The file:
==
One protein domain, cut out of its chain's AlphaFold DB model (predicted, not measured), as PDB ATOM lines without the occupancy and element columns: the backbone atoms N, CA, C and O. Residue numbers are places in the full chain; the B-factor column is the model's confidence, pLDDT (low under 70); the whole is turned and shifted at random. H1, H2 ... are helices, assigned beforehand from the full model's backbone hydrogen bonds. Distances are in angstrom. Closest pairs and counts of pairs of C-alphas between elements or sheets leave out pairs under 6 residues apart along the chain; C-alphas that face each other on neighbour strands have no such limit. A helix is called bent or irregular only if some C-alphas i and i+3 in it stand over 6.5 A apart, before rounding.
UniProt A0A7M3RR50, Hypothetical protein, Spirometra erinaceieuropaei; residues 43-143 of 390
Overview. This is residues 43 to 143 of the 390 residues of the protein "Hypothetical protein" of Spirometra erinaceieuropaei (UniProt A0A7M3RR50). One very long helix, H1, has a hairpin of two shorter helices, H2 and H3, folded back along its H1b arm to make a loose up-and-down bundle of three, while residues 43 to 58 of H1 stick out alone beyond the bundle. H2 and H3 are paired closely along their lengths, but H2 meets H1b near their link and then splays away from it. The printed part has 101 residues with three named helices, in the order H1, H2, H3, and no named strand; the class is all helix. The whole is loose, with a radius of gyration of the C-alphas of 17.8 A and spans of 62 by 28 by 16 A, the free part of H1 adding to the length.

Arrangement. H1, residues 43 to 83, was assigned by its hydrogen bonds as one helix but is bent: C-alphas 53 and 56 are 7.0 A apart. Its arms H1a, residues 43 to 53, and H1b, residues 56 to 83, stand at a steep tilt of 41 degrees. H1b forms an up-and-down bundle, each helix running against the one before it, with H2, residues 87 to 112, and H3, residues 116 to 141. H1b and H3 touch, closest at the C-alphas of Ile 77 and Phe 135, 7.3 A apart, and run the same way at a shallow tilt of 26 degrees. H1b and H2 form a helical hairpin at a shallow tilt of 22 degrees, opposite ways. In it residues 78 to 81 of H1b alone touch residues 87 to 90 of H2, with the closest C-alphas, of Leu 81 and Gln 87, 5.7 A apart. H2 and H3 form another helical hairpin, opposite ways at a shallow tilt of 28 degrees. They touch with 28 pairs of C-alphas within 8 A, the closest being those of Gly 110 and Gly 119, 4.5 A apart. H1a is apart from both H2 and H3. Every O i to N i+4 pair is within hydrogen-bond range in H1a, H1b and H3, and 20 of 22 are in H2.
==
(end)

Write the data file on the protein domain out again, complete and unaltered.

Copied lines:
One protein domain, cut out of its chain's AlphaFold DB model (predicted, not measured), as PDB ATOM lines without the occupancy and element columns: the backbone atoms N, CA, C and O. Residue numbers are places in the full chain; the B-factor column is the model's confidence, pLDDT (low under 70); the whole is turned and shifted at random. H1, H2 ... are helices, assigned beforehand from the full model's backbone hydrogen bonds. Distances are in angstrom. Closest pairs and counts of pairs of C-alphas between elements or sheets leave out pairs under 6 residues apart along the chain; C-alphas that face each other on neighbour strands have no such limit. A helix is called bent or irregular only if some C-alphas i and i+3 in it stand over 6.5 A apart, before rounding.
UniProt A0A7M3RR50, Hypothetical protein, Spirometra erinaceieuropaei; residues 43-143 of 390
Overview. This is residues 43 to 143 of the 390 residues of the protein "Hypothetical protein" of Spirometra erinaceieuropaei (UniProt A0A7M3RR50). One very long helix, H1, has a hairpin of two shorter helices, H2 and H3, folded back along its H1b arm to make a loose up-and-down bundle of three, while residues 43 to 58 of H1 stick out alone beyond the bundle. H2 and H3 are paired closely along their lengths, but H2 meets H1b near their link and then splays away from it. The printed part has 101 residues with three named helices, in the order H1, H2, H3, and no named strand; the class is all helix. The whole is loose, with a radius of gyration of the C-alphas of 17.8 A and spans of 62 by 28 by 16 A, the free part of H1 adding to the length.

Arrangement. H1, residues 43 to 83, was assigned by its hydrogen bonds as one helix but is bent: C-alphas 53 and 56 are 7.0 A apart. Its arms H1a, residues 43 to 53, and H1b, residues 56 to 83, stand at a steep tilt of 41 degrees. H1b forms an up-and-down bundle, each helix running against the one before it, with H2, residues 87 to 112, and H3, residues 116 to 141. H1b and H3 touch, closest at the C-alphas of Ile 77 and Phe 135, 7.3 A apart, and run the same way at a shallow tilt of 26 degrees. H1b and H2 form a helical hairpin at a shallow tilt of 22 degrees, opposite ways. In it residues 78 to 81 of H1b alone touch residues 87 to 90 of H2, with the closest C-alphas, of Leu 81 and Gln 87, 5.7 A apart. H2 and H3 form another helical hairpin, opposite ways at a shallow tilt of 28 degrees. They touch with 28 pairs of C-alphas within 8 A, the closest being those of Gly 110 and Gly 119, 4.5 A apart. H1a is apart from both H2 and H3. Every O i to N i+4 pair is within hydrogen-bond range in H1a, H1b and H3, and 20 of 22 are in H2.